A lot of times in fiction, there does not seem to be too many hiccups in relationships, aside from envy, love triangles, and some other minor things, and the relationship does not come off as genuine, and it makes it seem like the relationship is not actually real.
In real life, relationships of any kind can break apart for various reasons, and there does not need to be anybody else involved other than the two parties, but the only big issue that has cropped up in this series before now was whether or not they could accept each other, instead of their level of trust, which is one of the things that does get challenged in real life.
Here, however, the trust that Lawrence and Holo have for each is challenged because of Lawrence's doubt, and I begin to wonder whether they are going to go their separate ways or stay together, even though I can take a guess at which way things would go from the number of volumes published in this series, and it makes Lawrence and Holo's relationship now only feel more realistic, but also helps to deepen their bond, which makes me much more interested in series their relationship grow.
Seeing as this story focusing on a journey that a merchant and a wolf take, I do not want to see what happens to thems on their travels, but I also want to see what kind of relationship the two would forge, including all the setbacks, and Isuna seems to understand this fairly well, since even World End Economica does not have perfect relationship among its characters.
This is what I expect to see from stories like this like, and Isuna delivered, which makes me feel like giving him a bit more applause.
After all, I doubt that anyone would put up with a slow-paced if none of the characters form a bond like Holo and Lawrence have.
The thing that I liked the most though was how Isuna went over the very different kinds of lives that traveling and town merchants have.
Throughout most of this series, it has been established that Lawrence open up his own shop, but the way that merchants have been portrayed so far was practically the same, in which they can sell whatever they wanted and do what they wanted, as long as they could gain profit.
However, in this volume, when Lawrence tries to deal with a predicament that he found himself in, he asks somebody who he knew had his own shop for some help, and he refused because, unlike Lawrence, he had other people to listen to and not bring shame to the town.
People say that world building is an important aspect of a story, so that the reader can understand what the world of that story is like, and, in many stories, such as the one that the Spice & Wolf series present, it really is because there are many cultures involved and not of them are the same, nor do people always do the same thing as everyone else.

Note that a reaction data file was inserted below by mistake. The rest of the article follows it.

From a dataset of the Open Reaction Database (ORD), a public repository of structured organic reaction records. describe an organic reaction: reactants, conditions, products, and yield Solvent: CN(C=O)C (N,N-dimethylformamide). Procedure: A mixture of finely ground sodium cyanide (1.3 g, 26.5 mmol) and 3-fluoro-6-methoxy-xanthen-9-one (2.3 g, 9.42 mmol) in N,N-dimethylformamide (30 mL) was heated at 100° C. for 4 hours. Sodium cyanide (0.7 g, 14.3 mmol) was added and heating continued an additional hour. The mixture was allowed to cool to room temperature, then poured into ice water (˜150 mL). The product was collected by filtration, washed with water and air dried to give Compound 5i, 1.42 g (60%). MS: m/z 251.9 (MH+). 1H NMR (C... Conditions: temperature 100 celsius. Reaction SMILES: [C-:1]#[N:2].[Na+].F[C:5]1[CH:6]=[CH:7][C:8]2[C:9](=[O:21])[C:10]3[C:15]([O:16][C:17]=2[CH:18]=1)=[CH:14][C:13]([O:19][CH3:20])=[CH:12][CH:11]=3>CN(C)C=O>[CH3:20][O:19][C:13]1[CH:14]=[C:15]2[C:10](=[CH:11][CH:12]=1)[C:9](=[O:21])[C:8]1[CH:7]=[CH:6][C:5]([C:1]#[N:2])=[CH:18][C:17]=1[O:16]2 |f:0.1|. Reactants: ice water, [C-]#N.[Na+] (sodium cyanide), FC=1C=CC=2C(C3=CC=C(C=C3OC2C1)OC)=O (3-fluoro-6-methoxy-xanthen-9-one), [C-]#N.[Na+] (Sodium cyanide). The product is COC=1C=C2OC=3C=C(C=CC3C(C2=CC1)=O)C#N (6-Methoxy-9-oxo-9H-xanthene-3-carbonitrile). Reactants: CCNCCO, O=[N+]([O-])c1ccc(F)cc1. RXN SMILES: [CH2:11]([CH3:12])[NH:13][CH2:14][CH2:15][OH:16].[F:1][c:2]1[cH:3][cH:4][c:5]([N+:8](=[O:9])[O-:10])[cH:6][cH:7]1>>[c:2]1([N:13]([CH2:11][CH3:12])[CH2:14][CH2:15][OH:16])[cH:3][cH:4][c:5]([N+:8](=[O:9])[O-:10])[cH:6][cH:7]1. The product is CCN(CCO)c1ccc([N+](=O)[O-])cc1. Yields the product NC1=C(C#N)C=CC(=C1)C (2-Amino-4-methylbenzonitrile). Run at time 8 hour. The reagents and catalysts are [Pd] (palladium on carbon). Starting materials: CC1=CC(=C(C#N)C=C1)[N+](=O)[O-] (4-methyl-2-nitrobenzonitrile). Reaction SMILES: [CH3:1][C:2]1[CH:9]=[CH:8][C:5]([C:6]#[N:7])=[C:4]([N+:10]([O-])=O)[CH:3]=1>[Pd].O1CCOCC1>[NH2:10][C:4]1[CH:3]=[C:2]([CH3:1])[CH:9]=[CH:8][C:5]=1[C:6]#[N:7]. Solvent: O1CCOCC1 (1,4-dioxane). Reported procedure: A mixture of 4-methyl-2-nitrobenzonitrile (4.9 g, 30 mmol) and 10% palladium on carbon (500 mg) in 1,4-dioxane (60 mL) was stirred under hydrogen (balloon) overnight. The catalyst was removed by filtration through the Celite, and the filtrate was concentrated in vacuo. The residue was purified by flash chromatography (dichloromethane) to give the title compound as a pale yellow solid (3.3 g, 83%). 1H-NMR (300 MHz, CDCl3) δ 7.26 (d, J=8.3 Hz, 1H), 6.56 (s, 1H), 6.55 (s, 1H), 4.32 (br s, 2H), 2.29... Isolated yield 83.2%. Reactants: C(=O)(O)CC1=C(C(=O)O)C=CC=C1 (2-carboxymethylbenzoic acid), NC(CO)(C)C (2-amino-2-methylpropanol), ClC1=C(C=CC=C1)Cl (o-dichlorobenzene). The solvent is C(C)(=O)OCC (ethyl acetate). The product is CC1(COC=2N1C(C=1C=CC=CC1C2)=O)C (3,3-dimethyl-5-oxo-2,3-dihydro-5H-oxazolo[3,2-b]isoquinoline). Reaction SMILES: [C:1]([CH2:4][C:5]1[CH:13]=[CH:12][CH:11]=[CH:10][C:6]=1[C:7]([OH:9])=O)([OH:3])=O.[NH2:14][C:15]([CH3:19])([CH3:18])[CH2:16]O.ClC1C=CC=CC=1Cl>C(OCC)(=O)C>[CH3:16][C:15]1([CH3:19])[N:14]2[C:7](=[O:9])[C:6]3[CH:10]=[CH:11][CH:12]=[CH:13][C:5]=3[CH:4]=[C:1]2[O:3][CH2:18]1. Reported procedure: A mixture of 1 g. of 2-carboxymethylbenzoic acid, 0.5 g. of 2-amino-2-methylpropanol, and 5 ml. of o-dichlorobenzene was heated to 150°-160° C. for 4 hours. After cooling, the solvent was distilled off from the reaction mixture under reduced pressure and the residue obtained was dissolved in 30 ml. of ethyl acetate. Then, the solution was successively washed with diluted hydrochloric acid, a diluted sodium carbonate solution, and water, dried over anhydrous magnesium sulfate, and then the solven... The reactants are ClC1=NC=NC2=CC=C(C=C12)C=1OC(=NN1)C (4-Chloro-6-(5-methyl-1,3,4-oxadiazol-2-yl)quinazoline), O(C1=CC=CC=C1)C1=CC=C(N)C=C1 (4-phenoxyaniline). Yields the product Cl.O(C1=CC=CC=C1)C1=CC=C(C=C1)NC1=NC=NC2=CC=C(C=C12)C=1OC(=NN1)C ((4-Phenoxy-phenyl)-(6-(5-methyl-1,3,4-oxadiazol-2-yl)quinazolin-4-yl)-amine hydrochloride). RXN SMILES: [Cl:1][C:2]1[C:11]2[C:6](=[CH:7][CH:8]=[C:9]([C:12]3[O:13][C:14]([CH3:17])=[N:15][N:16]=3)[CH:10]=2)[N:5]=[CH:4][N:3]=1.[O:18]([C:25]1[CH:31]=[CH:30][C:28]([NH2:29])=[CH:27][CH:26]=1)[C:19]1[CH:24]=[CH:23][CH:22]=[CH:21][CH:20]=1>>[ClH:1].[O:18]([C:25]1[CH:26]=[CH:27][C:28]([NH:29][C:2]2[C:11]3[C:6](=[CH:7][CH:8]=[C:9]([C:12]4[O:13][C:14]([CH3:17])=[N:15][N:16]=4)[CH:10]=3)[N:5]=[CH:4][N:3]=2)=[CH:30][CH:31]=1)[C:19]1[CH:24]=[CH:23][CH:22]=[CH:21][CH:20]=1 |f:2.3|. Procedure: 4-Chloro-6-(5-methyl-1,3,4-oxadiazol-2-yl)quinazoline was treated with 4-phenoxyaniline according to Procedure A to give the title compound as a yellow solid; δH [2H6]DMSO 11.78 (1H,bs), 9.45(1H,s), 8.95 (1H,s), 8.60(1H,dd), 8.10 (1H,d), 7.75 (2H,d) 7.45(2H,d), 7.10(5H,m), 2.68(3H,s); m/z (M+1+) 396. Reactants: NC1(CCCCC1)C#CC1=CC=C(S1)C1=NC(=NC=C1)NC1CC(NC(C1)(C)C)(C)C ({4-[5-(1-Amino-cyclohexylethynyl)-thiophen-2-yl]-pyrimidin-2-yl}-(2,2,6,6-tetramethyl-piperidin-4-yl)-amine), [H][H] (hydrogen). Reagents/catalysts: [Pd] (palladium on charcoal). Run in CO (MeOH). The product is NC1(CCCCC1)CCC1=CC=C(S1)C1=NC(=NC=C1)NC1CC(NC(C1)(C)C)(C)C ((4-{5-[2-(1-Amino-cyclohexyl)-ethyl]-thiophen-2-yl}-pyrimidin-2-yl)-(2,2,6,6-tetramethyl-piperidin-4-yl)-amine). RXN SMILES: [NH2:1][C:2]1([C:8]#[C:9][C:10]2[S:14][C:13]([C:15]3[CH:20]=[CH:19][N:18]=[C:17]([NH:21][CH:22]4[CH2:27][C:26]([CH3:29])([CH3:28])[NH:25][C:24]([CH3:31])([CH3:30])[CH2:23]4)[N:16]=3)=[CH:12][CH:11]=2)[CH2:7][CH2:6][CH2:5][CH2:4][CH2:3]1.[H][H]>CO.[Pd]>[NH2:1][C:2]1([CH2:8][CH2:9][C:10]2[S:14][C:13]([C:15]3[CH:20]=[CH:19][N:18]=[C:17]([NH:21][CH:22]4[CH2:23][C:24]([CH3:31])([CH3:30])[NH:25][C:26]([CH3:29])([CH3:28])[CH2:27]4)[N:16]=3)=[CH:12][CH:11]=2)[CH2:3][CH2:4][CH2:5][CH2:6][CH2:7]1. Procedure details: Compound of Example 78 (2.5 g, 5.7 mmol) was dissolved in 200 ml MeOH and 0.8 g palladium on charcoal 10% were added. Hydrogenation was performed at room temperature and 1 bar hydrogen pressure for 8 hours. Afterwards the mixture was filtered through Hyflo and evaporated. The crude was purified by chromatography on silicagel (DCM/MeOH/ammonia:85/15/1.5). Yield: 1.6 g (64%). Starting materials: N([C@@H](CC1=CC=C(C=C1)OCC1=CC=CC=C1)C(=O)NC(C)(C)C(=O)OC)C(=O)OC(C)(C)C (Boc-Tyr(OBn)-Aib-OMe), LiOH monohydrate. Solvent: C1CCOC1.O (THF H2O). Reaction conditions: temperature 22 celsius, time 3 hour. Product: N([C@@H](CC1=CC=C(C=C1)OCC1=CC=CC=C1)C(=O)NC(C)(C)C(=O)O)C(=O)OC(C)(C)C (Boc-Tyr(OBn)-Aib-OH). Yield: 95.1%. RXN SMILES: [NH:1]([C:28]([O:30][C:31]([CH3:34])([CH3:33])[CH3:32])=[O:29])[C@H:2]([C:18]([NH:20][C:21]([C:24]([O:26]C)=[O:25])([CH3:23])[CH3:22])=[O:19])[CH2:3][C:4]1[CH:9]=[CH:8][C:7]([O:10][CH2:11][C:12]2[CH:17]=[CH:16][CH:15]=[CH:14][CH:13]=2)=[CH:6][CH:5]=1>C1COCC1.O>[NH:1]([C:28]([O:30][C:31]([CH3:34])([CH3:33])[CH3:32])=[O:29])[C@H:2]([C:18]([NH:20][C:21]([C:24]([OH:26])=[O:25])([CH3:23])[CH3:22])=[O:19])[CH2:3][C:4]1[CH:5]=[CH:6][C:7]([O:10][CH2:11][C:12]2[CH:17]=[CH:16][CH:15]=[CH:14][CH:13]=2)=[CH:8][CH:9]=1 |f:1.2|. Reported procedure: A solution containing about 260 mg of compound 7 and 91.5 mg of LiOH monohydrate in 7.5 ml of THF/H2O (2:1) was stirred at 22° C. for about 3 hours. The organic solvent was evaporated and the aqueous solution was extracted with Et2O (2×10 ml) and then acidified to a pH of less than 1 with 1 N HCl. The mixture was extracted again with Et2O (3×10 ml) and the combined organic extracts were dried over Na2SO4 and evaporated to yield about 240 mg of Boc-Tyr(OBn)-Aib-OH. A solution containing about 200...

Part of that world building is how the many occupations are different from each other and what their various struggles are like, and Isuna did a good job of really explaining that.
From all of the works of Isuna Hasekura that I have come across, Isuna seems to be relatively good at building his worlds with pasts and how they are functioning now, and if he did not take the time to flesh out his world, in addition to his characters, which is something Kazuma Kamachi does not seem to do very well in A Certain Magical Index, I would have been mad because the settings of this series is not something that readers today can really imagine, which would make them feel lost.
Fortunately, he did not disappoint me, and, as result, I want to get the other volumes right now, in order to all the secrets of the world that Isuna created, which I cannot do because the digital versions of books 7-10 will not be out until towards the end of the month and release dates for 11 onwards have not been set yet for digital release, from what I could tell.
Keep up the good work, Isuna. If you are lucky, I might be able to say that this this series really is superior to World End Economica, like I think it is right now.
Outside of those things, I cannot think of anything else that I particularly liked.
Because things were more interesting than the last book, especially since Holo has a bigger role, there were things that made me laugh, and that Holo and Lawrence's relationship is tested, as well as the fact that Isuna fleshed out his world, this was a fairly decent read.
Although I liked the book, there are some issues.
However, aside from things that are too minor to talk about, nothing really seemed to bother me too much.
As a result, I will have to say that there was nothing mentioning.
Considering that there was more to like than hate about this book, especially how things were more interesting than the last installment, this was definitely worth read.
I mainly recommend this to fans of Spice & Wolf, as they will be able to enjoy this the most.
As for everyone else, this might be worth giving a try, but if neither of the previous volume were able to capture your attention, it might be better to avoid this like plague.
If you have read this book, what are your thoughts on Spice & Wolf Volume 3? Please leave a comment and let everyone know why you liked or hated it, especially if your reasons differ from mine or you disagree with me.
Also, if you liked this review and would like to see more, please consider supporting me on Patreon, so that I can continue following this series and find more worthwhile reads.